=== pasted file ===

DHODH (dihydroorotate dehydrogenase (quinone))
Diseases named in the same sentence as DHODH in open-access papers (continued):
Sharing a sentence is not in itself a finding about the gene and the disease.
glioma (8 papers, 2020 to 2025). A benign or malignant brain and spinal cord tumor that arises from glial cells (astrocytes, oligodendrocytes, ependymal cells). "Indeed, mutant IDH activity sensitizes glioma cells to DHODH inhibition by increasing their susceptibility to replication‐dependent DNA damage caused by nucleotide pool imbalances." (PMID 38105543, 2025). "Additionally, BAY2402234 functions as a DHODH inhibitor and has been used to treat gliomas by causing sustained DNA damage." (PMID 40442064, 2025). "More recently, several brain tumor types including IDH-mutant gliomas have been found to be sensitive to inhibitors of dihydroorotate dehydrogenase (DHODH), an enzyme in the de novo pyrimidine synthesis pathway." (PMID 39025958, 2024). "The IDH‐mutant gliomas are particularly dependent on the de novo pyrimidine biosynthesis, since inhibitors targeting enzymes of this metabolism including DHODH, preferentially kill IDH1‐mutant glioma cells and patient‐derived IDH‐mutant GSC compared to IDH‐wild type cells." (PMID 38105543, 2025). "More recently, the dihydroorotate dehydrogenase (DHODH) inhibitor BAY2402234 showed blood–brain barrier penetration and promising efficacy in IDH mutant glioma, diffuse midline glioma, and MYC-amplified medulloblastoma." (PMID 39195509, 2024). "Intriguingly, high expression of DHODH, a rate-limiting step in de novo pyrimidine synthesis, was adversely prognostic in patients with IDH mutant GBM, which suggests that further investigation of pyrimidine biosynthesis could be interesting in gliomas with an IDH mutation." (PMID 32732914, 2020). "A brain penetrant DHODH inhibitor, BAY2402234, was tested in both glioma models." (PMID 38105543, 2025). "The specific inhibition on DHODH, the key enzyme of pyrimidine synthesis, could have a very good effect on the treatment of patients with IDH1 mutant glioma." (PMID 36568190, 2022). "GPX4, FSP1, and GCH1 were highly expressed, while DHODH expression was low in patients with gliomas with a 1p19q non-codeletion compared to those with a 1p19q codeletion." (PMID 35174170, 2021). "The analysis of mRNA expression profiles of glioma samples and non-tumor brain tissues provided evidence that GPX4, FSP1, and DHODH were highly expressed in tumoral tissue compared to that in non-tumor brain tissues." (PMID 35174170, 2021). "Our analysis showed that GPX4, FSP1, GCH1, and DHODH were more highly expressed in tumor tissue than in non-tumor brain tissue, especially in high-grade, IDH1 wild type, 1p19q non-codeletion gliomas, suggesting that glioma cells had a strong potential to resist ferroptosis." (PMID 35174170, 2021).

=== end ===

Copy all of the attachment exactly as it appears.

DHODH (dihydroorotate dehydrogenase (quinone))
Diseases named in the same sentence as DHODH in open-access papers (continued):
Sharing a sentence is not in itself a finding about the gene and the disease.
glioma (8 papers, 2020 to 2025). A benign or malignant brain and spinal cord tumor that arises from glial cells (astrocytes, oligodendrocytes, ependymal cells). "Indeed, mutant IDH activity sensitizes glioma cells to DHODH inhibition by increasing their susceptibility to replication‐dependent DNA damage caused by nucleotide pool imbalances." (PMID 38105543, 2025). "Additionally, BAY2402234 functions as a DHODH inhibitor and has been used to treat gliomas by causing sustained DNA damage." (PMID 40442064, 2025). "More recently, several brain tumor types including IDH-mutant gliomas have been found to be sensitive to inhibitors of dihydroorotate dehydrogenase (DHODH), an enzyme in the de novo pyrimidine synthesis pathway." (PMID 39025958, 2024). "The IDH‐mutant gliomas are particularly dependent on the de novo pyrimidine biosynthesis, since inhibitors targeting enzymes of this metabolism including DHODH, preferentially kill IDH1‐mutant glioma cells and patient‐derived IDH‐mutant GSC compared to IDH‐wild type cells." (PMID 38105543, 2025). "More recently, the dihydroorotate dehydrogenase (DHODH) inhibitor BAY2402234 showed blood–brain barrier penetration and promising efficacy in IDH mutant glioma, diffuse midline glioma, and MYC-amplified medulloblastoma." (PMID 39195509, 2024). "Intriguingly, high expression of DHODH, a rate-limiting step in de novo pyrimidine synthesis, was adversely prognostic in patients with IDH mutant GBM, which suggests that further investigation of pyrimidine biosynthesis could be interesting in gliomas with an IDH mutation." (PMID 32732914, 2020). "A brain penetrant DHODH inhibitor, BAY2402234, was tested in both glioma models." (PMID 38105543, 2025). "The specific inhibition on DHODH, the key enzyme of pyrimidine synthesis, could have a very good effect on the treatment of patients with IDH1 mutant glioma." (PMID 36568190, 2022). "GPX4, FSP1, and GCH1 were highly expressed, while DHODH expression was low in patients with gliomas with a 1p19q non-codeletion compared to those with a 1p19q codeletion." (PMID 35174170, 2021). "The analysis of mRNA expression profiles of glioma samples and non-tumor brain tissues provided evidence that GPX4, FSP1, and DHODH were highly expressed in tumoral tissue compared to that in non-tumor brain tissues." (PMID 35174170, 2021). "Our analysis showed that GPX4, FSP1, GCH1, and DHODH were more highly expressed in tumor tissue than in non-tumor brain tissue, especially in high-grade, IDH1 wild type, 1p19q non-codeletion gliomas, suggesting that glioma cells had a strong potential to resist ferroptosis." (PMID 35174170, 2021).